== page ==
Oh, she says well, you’re not a poor man. You know, why don’t you go online and buy a hundred envelopes and put them in the closet? And so I pretend not to hear her. And go out to get an envelope because I’m going to have a hell of a good time in the process of buying one envelope. I meet a lot of people. And, see some great looking babes. And a fire engine goes by. And I give them the thumbs up. And, and ask a woman what kind of dog that is. And, and I don’t know. The moral of the story is, is we’re here on Earth to fart around. And, of course, the computers will do us out of that. And, what the computer people don’t realize, or they don’t care, is we’re dancing animals. You know, we love to move around. And, we’re not supposed to dance at all anymore.

Interview Public Broadcasting Service (2005)

to be truthful means …to lie according to fixed convention

What then is truth? A mobile army of metaphors, metonyms, and anthropomorphisms — in short, a sum of human relations, which have been enhanced, transposed, and embellished poetically and rhetorically, and which after long use seem firm, canonical, and obligatory to a people: truths are illusions about which one has forgotten that is what they are; metaphors which are worn out and without sensuous power; coins which have lost their pictures and now matter only as metal, no longer as coins.

We still do not know where the urge for truth comes from; for as yet we have heard only of the obligation imposed by society that it should exist: to be truthful means using the customary metaphors – in moral terms, the obligation to lie according to fixed convention, to lie herd-like in a style obligatory for all…

‘On truth and lie in an extra-moral sense,’ The Viking Portable Nietzsche, p.46-7, Walter Kaufmann transl.

There are men who, however much they search…

There are women who, however you may search them, prove to have no content but are purely masks. The man who associates with such almost spectral, necessarily unsatisfied beings is to be commiserated with, yet it is precisely they who are able to arouse the desire of the man most strongly: he seeks for her soul — and goes on seeking.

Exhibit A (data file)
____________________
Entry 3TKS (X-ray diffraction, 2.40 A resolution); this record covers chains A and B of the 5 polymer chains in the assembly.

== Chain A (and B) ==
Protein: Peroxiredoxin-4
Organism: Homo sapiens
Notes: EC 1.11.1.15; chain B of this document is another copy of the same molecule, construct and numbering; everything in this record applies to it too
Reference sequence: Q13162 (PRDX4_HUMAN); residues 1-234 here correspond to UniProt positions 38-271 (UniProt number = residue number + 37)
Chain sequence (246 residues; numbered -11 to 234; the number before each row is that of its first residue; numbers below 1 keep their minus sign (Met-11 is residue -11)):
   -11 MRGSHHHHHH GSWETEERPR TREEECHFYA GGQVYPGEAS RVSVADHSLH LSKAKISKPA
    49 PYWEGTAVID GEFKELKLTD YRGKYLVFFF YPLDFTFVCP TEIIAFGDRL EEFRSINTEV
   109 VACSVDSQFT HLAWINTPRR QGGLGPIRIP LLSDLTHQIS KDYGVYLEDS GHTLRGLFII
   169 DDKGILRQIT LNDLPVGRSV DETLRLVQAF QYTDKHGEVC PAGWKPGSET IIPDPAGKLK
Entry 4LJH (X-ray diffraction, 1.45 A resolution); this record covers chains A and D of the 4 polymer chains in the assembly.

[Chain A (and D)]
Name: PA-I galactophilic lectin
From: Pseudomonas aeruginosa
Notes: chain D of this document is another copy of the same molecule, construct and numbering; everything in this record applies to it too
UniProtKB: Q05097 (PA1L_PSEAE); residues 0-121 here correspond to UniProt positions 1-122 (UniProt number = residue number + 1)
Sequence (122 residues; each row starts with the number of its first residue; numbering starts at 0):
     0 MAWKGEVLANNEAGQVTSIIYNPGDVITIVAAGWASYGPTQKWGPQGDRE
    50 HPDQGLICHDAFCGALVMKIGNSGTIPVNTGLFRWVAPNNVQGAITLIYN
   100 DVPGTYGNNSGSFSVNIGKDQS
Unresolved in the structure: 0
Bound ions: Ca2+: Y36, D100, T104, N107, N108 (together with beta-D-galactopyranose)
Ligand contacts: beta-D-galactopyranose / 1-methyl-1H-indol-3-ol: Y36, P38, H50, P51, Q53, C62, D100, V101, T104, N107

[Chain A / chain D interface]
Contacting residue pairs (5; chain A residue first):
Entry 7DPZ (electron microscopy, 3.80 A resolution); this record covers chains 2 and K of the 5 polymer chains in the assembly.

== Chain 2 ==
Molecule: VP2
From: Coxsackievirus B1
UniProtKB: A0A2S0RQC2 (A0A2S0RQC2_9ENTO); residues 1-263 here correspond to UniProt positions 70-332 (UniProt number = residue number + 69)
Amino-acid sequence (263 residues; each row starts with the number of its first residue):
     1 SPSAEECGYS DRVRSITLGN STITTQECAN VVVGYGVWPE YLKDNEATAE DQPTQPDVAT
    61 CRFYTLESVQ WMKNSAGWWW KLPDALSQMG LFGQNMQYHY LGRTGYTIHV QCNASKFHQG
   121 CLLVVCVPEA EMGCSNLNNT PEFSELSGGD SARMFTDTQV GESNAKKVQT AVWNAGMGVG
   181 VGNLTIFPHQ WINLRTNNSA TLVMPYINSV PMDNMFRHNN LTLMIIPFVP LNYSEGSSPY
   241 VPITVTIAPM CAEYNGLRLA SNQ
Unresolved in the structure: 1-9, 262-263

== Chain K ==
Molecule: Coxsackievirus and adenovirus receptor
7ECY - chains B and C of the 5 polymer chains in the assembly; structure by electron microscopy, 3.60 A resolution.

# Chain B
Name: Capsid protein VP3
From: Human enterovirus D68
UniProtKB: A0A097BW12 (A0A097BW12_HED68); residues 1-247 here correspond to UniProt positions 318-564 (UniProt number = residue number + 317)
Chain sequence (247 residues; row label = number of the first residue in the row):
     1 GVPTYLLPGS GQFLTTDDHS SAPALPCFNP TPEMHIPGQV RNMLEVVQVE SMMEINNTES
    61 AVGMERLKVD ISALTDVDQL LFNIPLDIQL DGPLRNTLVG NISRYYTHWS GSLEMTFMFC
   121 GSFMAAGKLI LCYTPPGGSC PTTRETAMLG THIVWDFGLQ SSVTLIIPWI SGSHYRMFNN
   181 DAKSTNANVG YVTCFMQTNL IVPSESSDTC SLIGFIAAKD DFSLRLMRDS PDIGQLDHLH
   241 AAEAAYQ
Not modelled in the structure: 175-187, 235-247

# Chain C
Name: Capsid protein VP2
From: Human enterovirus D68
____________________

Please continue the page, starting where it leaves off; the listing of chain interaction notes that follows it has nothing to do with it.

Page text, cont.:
Nietzsche, in Human, all too Human R.J. Hollingdale tr

The everyday Christian

If the Christian dogmas of a revengeful God , universal sinfulness , election by divine grace and the danger of eternal damnation were true, it would be a sign of weak-mindedness and lack of character /not/ to become a priest, apostle or hermit and, in fear and trembling, to work solely on one’s own salvation; it would be senseless to lose sight of ones eternal advantage for the sake of temporal comfort. If we may assume that these things are at any rate /believed/ true, then the everyday Christian cuts a miserable figure; he is a man who really cannot count to three, and who precisely on account of his spiritual imbecility does not deserve to be punished so harshly as Christianity promises to punish him.

from Nietzsche’s Human, all too Human R.J. Hollingdale transl.

the tiresome, monotone real world

But synthetic worlds, he [Edward Castronova] admits, have grown so powerful and their architecture so intricate that they are now in direct competition with our daily lives, and the growing exodus or migration of young adults into these mythical worlds must reflect the tiresome, monotone worlds that the players inhabit in the real world. Their online existence, he says, “is better than the alternative, that is, a daily life on Earth, which seems to show no progress towards anything.

– James Harkin in The Guardian

Links for 1st of May 2006